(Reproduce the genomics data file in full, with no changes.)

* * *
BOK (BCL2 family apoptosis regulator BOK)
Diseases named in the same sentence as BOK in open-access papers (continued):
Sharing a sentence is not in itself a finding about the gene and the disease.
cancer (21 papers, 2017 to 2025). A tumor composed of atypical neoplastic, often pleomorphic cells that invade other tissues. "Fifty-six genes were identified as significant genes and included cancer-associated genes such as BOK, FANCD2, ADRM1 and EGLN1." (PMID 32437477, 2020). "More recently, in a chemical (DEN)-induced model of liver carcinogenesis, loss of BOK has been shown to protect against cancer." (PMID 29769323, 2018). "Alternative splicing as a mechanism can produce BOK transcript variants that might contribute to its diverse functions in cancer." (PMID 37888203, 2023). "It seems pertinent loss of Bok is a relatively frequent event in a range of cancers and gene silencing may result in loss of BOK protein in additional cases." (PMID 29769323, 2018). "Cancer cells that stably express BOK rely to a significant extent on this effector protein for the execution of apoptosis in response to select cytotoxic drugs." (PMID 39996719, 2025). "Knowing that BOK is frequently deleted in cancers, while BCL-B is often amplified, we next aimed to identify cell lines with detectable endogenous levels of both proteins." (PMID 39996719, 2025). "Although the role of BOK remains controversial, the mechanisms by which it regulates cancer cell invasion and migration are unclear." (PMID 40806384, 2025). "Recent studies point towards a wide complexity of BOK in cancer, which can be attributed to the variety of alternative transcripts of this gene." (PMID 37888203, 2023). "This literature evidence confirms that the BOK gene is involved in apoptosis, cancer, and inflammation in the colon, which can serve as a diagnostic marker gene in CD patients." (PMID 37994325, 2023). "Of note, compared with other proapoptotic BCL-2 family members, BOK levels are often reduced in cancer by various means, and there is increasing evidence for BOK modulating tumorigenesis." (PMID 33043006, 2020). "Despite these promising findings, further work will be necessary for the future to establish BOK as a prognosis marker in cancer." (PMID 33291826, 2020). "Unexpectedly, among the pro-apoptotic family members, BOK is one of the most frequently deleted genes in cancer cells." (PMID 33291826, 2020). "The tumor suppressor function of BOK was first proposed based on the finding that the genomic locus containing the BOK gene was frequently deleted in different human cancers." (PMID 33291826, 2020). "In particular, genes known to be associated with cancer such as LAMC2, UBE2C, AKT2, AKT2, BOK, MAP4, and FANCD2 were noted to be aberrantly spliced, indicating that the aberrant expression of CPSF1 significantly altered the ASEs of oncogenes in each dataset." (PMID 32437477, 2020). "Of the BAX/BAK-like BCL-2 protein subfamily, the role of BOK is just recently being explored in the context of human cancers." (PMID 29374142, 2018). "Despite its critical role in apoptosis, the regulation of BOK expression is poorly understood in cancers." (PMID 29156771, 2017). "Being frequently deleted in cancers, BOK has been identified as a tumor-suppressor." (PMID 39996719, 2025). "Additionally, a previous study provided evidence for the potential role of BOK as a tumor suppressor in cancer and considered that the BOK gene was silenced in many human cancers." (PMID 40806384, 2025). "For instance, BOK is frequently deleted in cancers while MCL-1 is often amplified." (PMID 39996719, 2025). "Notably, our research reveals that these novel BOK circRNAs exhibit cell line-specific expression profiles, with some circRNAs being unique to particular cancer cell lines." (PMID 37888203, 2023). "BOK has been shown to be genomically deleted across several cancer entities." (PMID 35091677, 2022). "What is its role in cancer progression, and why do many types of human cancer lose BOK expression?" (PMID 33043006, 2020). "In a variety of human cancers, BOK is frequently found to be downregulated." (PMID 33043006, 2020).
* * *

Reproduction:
BOK (BCL2 family apoptosis regulator BOK)
Diseases named in the same sentence as BOK in open-access papers (continued):
Sharing a sentence is not in itself a finding about the gene and the disease.
cancer (21 papers, 2017 to 2025). A tumor composed of atypical neoplastic, often pleomorphic cells that invade other tissues. "Fifty-six genes were identified as significant genes and included cancer-associated genes such as BOK, FANCD2, ADRM1 and EGLN1." (PMID 32437477, 2020). "More recently, in a chemical (DEN)-induced model of liver carcinogenesis, loss of BOK has been shown to protect against cancer." (PMID 29769323, 2018). "Alternative splicing as a mechanism can produce BOK transcript variants that might contribute to its diverse functions in cancer." (PMID 37888203, 2023). "It seems pertinent loss of Bok is a relatively frequent event in a range of cancers and gene silencing may result in loss of BOK protein in additional cases." (PMID 29769323, 2018). "Cancer cells that stably express BOK rely to a significant extent on this effector protein for the execution of apoptosis in response to select cytotoxic drugs." (PMID 39996719, 2025). "Knowing that BOK is frequently deleted in cancers, while BCL-B is often amplified, we next aimed to identify cell lines with detectable endogenous levels of both proteins." (PMID 39996719, 2025). "Although the role of BOK remains controversial, the mechanisms by which it regulates cancer cell invasion and migration are unclear." (PMID 40806384, 2025). "Recent studies point towards a wide complexity of BOK in cancer, which can be attributed to the variety of alternative transcripts of this gene." (PMID 37888203, 2023). "This literature evidence confirms that the BOK gene is involved in apoptosis, cancer, and inflammation in the colon, which can serve as a diagnostic marker gene in CD patients." (PMID 37994325, 2023). "Of note, compared with other proapoptotic BCL-2 family members, BOK levels are often reduced in cancer by various means, and there is increasing evidence for BOK modulating tumorigenesis." (PMID 33043006, 2020). "Despite these promising findings, further work will be necessary for the future to establish BOK as a prognosis marker in cancer." (PMID 33291826, 2020). "Unexpectedly, among the pro-apoptotic family members, BOK is one of the most frequently deleted genes in cancer cells." (PMID 33291826, 2020). "The tumor suppressor function of BOK was first proposed based on the finding that the genomic locus containing the BOK gene was frequently deleted in different human cancers." (PMID 33291826, 2020). "In particular, genes known to be associated with cancer such as LAMC2, UBE2C, AKT2, AKT2, BOK, MAP4, and FANCD2 were noted to be aberrantly spliced, indicating that the aberrant expression of CPSF1 significantly altered the ASEs of oncogenes in each dataset." (PMID 32437477, 2020). "Of the BAX/BAK-like BCL-2 protein subfamily, the role of BOK is just recently being explored in the context of human cancers." (PMID 29374142, 2018). "Despite its critical role in apoptosis, the regulation of BOK expression is poorly understood in cancers." (PMID 29156771, 2017). "Being frequently deleted in cancers, BOK has been identified as a tumor-suppressor." (PMID 39996719, 2025). "Additionally, a previous study provided evidence for the potential role of BOK as a tumor suppressor in cancer and considered that the BOK gene was silenced in many human cancers." (PMID 40806384, 2025). "For instance, BOK is frequently deleted in cancers while MCL-1 is often amplified." (PMID 39996719, 2025). "Notably, our research reveals that these novel BOK circRNAs exhibit cell line-specific expression profiles, with some circRNAs being unique to particular cancer cell lines." (PMID 37888203, 2023). "BOK has been shown to be genomically deleted across several cancer entities." (PMID 35091677, 2022). "What is its role in cancer progression, and why do many types of human cancer lose BOK expression?" (PMID 33043006, 2020). "In a variety of human cancers, BOK is frequently found to be downregulated." (PMID 33043006, 2020).